Failing to Treat Persons as Individuals

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If someone says, “You’ve stereotyped me,” we hear the statement as an accusation. One way to interpret the accusation is as follows: you haven’t seen or treated me as an individual. In this essay, I interpret and evaluate a theory of wrongful stereotyping inspired by this thought, which I call the failure-to-individualize theory of wrongful stereotyping. According to this theory, stereotyping is wrong if and only if it involves failing to treat persons as individuals. I argue that the theory—however one interprets it—is inadequate. Either the theory will not reliably identify all cases of wrongful stereotyping or it will fail to adequately explain why they are wrong. I conclude that it does not follow that we must entirely jettison the objection that stereotyping fails to treat persons as individuals. What follows is only that the objection must play a more circumscribed role in a theory of when and why stereotyping is wrong.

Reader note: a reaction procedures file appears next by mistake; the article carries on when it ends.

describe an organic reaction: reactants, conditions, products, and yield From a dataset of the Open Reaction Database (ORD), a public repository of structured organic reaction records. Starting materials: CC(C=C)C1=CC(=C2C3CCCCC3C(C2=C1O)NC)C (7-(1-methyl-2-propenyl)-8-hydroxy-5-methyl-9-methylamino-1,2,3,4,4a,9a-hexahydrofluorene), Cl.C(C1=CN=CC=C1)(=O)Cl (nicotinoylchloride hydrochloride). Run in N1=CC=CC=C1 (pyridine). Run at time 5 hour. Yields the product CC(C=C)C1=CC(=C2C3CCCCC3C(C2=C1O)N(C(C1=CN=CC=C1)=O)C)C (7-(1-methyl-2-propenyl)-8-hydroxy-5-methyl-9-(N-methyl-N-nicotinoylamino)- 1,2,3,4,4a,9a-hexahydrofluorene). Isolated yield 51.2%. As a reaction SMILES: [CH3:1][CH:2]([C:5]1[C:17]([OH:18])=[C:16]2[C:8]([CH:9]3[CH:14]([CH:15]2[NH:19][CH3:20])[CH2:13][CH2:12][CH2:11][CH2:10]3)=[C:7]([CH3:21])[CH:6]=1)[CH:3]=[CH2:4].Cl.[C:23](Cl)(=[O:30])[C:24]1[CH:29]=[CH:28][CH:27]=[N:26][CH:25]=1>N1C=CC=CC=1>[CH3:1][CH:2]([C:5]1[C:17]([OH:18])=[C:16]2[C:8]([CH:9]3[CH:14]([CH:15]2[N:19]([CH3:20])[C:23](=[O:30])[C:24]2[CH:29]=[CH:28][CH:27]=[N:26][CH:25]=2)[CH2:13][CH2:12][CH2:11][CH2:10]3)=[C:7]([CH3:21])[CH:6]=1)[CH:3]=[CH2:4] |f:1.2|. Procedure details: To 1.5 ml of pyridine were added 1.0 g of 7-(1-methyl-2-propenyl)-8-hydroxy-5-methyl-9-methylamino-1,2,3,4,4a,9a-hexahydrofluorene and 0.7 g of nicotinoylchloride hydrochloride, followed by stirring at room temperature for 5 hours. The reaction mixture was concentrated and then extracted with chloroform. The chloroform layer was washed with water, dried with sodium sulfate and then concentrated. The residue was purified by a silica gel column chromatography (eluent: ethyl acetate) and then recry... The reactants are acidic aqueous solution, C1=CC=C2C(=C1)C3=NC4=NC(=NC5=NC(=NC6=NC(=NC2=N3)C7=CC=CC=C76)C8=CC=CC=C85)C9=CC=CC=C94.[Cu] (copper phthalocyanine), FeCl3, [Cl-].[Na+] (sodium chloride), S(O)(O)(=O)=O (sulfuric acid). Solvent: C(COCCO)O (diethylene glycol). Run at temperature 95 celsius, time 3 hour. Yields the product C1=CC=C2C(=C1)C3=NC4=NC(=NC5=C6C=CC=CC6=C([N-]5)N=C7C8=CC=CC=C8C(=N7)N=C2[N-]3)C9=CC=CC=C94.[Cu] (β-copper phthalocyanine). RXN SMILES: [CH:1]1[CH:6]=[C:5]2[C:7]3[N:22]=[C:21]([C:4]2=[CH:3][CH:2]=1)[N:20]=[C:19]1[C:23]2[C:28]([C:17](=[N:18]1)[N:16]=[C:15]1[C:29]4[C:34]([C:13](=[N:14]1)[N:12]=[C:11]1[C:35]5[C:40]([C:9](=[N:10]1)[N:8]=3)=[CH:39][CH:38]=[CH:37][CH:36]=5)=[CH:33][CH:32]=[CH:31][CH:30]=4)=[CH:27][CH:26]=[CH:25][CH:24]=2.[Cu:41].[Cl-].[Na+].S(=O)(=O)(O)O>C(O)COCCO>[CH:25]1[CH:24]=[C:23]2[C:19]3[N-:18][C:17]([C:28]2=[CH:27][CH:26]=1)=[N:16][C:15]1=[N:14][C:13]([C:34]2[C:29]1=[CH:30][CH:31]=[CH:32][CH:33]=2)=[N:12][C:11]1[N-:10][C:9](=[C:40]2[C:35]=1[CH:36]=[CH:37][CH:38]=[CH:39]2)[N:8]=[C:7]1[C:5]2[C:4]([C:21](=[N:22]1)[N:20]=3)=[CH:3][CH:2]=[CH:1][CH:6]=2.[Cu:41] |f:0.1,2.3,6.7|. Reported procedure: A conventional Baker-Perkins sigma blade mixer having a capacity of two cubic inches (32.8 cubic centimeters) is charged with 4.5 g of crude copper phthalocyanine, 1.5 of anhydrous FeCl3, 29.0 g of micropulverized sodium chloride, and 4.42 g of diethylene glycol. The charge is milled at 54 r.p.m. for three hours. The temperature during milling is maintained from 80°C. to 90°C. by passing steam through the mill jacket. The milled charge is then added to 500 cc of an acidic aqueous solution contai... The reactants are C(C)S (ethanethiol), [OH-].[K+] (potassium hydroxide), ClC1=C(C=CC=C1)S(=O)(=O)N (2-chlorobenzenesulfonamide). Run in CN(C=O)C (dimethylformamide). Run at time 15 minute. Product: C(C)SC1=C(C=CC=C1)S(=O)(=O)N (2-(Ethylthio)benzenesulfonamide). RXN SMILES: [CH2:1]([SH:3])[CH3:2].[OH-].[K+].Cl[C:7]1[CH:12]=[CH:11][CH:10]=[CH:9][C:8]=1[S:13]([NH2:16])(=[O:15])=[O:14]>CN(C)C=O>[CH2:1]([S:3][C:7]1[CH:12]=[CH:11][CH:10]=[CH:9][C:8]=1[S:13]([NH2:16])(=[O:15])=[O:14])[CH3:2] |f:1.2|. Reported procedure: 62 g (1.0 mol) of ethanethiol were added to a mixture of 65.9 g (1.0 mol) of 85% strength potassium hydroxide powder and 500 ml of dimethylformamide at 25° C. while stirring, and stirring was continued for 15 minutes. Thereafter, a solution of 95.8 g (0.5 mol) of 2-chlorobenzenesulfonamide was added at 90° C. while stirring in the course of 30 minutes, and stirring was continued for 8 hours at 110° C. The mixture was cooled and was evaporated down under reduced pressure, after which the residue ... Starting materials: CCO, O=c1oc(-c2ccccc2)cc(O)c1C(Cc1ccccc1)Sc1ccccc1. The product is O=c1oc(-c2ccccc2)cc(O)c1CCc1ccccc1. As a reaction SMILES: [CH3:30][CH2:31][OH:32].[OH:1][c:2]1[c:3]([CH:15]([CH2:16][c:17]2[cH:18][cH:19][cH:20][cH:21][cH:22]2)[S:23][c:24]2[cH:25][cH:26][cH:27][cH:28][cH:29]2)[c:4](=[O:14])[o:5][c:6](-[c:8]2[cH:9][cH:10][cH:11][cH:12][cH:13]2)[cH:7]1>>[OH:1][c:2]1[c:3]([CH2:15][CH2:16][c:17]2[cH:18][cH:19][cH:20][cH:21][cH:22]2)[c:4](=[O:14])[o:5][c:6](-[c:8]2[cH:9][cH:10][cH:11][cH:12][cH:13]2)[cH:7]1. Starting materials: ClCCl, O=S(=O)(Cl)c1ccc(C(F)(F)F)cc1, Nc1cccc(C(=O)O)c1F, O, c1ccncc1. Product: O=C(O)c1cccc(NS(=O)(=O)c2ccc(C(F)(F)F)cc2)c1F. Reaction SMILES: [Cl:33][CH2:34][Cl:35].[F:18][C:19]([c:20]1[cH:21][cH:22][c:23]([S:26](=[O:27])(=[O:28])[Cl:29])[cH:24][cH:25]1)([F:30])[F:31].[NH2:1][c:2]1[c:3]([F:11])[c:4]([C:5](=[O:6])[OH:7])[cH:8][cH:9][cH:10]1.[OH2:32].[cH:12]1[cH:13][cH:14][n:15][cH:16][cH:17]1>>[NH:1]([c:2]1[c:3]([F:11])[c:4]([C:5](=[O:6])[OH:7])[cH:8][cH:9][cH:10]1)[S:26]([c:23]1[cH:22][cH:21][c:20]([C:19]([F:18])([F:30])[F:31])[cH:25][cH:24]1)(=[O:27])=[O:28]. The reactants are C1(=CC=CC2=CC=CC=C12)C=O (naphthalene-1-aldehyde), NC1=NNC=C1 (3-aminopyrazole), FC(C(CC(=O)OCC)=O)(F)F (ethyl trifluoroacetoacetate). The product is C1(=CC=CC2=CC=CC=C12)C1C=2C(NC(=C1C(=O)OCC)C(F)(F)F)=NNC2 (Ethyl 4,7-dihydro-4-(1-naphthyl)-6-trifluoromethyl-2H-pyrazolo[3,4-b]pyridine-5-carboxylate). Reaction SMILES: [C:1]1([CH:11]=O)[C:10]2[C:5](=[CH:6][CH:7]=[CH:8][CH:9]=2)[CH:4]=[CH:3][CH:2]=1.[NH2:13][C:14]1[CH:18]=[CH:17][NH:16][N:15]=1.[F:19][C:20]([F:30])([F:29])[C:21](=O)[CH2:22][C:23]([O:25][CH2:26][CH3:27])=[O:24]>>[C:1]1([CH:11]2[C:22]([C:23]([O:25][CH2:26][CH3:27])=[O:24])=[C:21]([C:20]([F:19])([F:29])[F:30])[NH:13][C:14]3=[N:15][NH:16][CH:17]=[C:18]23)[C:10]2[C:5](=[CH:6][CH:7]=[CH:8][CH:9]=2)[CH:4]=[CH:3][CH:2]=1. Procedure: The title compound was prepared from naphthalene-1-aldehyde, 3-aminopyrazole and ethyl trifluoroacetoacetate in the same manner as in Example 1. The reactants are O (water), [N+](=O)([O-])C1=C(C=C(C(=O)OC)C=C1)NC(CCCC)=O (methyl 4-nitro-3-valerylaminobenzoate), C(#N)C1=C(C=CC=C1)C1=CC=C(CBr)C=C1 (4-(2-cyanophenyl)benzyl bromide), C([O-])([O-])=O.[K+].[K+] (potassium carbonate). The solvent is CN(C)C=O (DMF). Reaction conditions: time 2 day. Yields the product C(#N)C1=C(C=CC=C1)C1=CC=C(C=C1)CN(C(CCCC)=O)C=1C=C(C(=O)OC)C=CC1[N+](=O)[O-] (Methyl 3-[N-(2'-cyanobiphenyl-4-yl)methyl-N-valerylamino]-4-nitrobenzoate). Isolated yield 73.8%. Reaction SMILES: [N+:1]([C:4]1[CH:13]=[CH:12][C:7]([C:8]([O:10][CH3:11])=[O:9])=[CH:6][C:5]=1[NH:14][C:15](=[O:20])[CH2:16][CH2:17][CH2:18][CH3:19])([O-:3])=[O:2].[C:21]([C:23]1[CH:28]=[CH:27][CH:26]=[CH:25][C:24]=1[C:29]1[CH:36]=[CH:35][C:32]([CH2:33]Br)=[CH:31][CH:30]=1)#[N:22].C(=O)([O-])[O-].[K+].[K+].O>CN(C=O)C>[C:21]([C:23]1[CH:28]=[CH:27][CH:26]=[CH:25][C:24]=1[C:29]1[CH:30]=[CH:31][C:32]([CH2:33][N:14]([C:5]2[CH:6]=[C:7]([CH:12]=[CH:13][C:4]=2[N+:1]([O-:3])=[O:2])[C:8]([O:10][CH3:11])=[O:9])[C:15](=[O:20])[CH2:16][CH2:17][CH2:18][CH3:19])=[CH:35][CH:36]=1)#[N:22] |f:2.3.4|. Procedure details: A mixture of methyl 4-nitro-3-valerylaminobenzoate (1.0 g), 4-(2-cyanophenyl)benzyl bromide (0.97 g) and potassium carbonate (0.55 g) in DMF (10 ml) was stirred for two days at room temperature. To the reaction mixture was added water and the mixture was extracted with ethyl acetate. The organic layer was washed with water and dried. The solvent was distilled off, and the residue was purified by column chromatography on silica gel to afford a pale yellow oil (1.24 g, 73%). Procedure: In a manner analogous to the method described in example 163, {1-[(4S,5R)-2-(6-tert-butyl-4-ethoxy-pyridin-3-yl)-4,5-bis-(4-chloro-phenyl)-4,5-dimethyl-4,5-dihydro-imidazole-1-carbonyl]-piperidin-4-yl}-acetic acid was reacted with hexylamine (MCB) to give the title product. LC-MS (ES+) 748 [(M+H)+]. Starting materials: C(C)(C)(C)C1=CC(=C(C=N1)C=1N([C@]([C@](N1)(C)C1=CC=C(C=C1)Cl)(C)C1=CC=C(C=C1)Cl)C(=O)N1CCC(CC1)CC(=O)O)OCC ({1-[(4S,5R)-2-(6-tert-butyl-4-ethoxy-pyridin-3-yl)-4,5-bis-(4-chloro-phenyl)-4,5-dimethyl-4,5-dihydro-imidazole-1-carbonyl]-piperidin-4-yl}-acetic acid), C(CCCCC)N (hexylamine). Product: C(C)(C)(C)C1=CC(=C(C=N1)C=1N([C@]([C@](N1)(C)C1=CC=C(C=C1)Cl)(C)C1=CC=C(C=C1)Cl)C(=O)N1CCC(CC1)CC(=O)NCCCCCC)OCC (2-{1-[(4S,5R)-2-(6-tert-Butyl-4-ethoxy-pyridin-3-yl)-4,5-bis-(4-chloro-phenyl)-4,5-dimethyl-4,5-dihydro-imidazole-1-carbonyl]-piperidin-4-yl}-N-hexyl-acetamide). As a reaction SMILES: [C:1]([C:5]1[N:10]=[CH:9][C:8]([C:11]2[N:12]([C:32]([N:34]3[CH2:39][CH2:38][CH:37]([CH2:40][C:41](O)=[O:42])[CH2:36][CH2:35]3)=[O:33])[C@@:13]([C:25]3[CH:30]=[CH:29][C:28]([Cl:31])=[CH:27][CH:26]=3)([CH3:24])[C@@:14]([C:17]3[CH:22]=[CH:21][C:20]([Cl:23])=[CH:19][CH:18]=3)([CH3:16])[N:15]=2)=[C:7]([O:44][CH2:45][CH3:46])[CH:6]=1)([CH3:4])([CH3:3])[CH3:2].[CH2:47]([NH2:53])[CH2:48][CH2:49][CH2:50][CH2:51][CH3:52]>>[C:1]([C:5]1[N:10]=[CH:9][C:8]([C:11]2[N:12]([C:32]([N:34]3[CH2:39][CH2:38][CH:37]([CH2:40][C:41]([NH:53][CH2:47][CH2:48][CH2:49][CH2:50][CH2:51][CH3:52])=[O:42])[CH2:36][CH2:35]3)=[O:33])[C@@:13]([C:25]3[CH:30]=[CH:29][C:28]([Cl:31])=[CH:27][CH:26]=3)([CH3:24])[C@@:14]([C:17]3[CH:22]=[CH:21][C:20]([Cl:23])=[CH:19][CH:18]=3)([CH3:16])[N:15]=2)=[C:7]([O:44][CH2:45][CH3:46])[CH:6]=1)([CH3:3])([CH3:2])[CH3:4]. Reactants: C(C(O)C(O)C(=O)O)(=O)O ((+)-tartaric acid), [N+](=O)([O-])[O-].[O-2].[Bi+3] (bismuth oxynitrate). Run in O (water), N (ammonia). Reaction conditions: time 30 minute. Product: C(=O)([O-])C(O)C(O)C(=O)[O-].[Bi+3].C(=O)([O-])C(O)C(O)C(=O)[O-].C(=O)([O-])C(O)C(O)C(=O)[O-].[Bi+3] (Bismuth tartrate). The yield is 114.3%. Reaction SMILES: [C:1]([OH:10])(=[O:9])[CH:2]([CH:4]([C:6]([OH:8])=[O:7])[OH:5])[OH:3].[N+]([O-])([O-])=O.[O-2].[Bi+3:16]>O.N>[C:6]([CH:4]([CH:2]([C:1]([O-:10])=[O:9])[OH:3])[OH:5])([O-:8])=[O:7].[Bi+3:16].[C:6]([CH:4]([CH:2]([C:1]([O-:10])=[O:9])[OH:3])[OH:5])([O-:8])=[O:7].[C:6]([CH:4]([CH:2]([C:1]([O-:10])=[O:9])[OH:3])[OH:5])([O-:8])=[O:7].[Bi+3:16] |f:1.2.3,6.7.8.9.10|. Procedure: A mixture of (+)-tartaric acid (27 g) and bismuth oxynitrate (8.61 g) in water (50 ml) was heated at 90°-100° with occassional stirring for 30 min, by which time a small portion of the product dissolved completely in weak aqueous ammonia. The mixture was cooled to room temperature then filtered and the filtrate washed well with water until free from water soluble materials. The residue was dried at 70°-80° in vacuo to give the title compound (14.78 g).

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Archival date: 2018-09-14
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